Sunday, August 22, 2010

First 18: Top Ten Highlights

By Bill Doughty

It’s been 18 months since I started Navy Reads, blogging about the Navy Professional Reading Program (NPRP) and commenting about books.

Since April 2009 Navy Reads has had 5,568 visits from 99 countries: Australia to Zimbabwe.

Here are my top ten highlights, so far, doing this blog:

  1. John Finn and Pearl Harbor Survivors - I met John Finn on Dec. 6, 2009 when he visited his namesake, the John W. Finn, a biodiesel-fueled boat that takes visitors to the USS Arizona Memorial. He told me that in 1941 his favorite author was artist and naturalist Ernest Thompson Seton. Seton’s books and life, especially his dedication to conservation and native American culture, are worth rediscovering, which I did, thanks to my local library. Lt. John Finn, 100-year-old Medal of Honor Navy hero, passed away this year. It was a thrill to share his and other Pearl Harbor survivors' favorite authors.
  2. New York Times Link to Navy Reads - When the Freakonomics guys mentioned Navy Reads on their New York Times blog, we had 300 hits in a few hours. Leavitt and Dubner thought it was cool that the library on USS Nimitz (CVN 68) features their book, as pointed out by innovative blogger Roxanne Darling.
  3. Interviewing the Creator of NPRP - The interview with Capt. John Jackson revealed how and why titles were chosen and how the program is evolving. In the words of CNO Adm. Roughead, the NPRP is a “starting point.” Jackson shared other great new suggestions in that interview.
  4. Comments from Iraq and Afghanistan - Navy readers shared what they’re reading in the sands of South Asia. Perhaps not surprising, they read books like The Kite Runner, Three Cups of Tea and A Thousand Splendid Suns -- books that help us all understand more about history and context.
  5. 1776 - The review of David McCullough’s great book about the trials faced by Gen. George Washington has had the most hits on Navy Reads. Few authors can breathe life into history like McCullough can.
  6. Interviewing Presidential Advisor Dr. Betances - Here’s a man who’s larger than life. Meeting and interviewing this presidential advisor, community activist and good human being was a highlight. He shows how reading and diversity are tied to freedom. To free your mind, read.
  7. April 2009 - I started this blog in March 2009, but the first full month was April; I posted a link to the Hokule‘a blog and their amazing voyage and gave a review of a seminal work of modern philosophy, Covey’s 7 Habits of Highly Effective People. This book should be in everyone’s top-10 bucket list of books to read and may be one of the most important books I’ll review. It’s one I’ve given to a number of friends and colleagues.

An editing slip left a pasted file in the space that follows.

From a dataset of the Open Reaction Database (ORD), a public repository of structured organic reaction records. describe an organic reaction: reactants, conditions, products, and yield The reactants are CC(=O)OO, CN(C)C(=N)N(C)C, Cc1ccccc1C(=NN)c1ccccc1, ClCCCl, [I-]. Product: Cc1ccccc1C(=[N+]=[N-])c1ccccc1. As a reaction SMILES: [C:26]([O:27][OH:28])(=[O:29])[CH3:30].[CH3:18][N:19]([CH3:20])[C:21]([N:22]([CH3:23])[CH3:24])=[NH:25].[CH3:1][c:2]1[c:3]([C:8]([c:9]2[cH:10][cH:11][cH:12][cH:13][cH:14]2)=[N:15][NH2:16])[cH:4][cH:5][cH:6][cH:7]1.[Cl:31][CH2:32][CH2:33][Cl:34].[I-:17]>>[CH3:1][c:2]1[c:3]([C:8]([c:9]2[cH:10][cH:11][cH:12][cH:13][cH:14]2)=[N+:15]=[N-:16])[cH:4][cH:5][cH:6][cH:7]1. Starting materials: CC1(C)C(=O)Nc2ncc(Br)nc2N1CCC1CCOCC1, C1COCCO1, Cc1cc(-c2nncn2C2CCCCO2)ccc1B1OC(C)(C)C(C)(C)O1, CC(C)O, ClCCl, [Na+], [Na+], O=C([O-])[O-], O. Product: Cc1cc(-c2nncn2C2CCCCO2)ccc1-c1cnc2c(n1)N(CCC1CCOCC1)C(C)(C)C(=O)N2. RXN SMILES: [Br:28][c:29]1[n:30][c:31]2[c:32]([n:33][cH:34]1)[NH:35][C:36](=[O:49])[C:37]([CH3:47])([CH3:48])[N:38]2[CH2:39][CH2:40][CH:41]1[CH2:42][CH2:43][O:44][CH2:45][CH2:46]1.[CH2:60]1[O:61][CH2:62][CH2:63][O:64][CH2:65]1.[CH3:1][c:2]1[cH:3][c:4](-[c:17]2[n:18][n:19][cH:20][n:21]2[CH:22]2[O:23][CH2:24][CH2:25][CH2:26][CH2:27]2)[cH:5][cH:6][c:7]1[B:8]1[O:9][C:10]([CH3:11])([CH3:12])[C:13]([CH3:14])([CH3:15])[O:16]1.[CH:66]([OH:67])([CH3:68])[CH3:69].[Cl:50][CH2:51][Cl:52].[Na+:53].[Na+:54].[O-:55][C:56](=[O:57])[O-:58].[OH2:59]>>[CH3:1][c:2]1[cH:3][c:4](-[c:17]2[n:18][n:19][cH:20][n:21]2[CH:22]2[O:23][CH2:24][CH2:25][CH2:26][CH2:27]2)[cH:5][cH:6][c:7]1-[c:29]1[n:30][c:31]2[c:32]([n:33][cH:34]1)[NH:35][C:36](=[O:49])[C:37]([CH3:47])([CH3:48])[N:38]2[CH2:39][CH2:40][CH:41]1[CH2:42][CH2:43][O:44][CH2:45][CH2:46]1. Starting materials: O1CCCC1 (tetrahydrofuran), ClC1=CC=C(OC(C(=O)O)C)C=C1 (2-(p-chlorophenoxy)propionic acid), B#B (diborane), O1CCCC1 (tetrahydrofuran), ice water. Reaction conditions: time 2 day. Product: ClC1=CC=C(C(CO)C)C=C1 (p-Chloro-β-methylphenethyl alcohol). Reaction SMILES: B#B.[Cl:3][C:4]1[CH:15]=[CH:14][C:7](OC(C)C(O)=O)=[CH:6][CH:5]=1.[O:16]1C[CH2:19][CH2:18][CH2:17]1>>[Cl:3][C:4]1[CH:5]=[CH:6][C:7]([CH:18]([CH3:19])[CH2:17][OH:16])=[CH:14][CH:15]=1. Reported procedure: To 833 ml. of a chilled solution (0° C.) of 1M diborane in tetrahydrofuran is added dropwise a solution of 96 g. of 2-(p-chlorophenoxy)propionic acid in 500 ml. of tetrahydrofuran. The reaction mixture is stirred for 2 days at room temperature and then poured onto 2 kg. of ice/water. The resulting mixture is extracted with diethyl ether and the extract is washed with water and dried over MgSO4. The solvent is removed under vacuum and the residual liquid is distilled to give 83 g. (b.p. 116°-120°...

8. A Woman’s Perspective - A common thread running through Navy Reads is diversity. One of the best Navy Reads posts was by colleague Theresa Donnelly, now a lieutenant at U.S. Pacific Command. She wrote about the Sea Services Leadership Symposium and shared her commentary on Dee Myers’s Why Women Should Rule the World.
  9. Navy History Hawaii Blog - Another of the proudest moments for me is how Navy Reads helped plant a seed with a colleague, Navy historian Jim Neuman, who subsequently started his own blog, with insights into the history of arguably the most important place in U.S. Navy history -- Pearl Harbor. (That reminds me, I’ve got to return that book Jim loaned me...)
  10. Father’s Day Perspective - My favorite and most personal post, and a way for everyone to gain perspective on history and world events. It's all about time.

More top ten: The top ten countries and territories checking out this blog are U.S., Canada, U.K., Australia, Philippines, Brazil, Japan, India, Germany and Djibouti. Others, though, include Tanzania, Peru, Estonia and El Salvador. This blog has connected or reconnected people, helped put books into individual's hands, shared ideas through reading and discovery. Thank you!

1 comment:

TetVet68 said...

Remember Pearl Harbor -- Keep America Alert!

(Now deceased) America's oldest living Medal of Honor recipient, living his 101st year is former enlisted Chief Petty Officer, Aviation Chief Ordnanceman (ACOM), later wartime commissioned Lieutenant John W. Finn, U. S. Navy (Ret.). He is also the last surviving Medal of Honor, "The Day of Infamy", Japanese Attack on the Hawaiian Islands, Naval Air Station, Kaneohe Bay, Oahu, Territory of Hawaii, 7 December 1941.

(Now deceased) 'Navy Centenarian Sailor', 103 year old, former enlisted Chief Petty Officer, Aviation Chief Radioman (ACRM, Combat Aircrewman), later wartime commissioned Chief Warrant Officer Julio 'Jay' Ereneta, U. S. Navy (Ret.), is a thirty year career veteran of World War One and World War Two. He first flew aircrewman in August 1922; flew rearseat Radioman/Gunner (1920s/1930s) in the tactical air squadrons of the Navy's first aircraft carriers, USS LANGLEY (CV-1) and USS LEXINGTON (CV-2).

Visit my photo album tribute to these centenarian veteran shipmates and other Pearl Harbor Survivors:

San Diego, California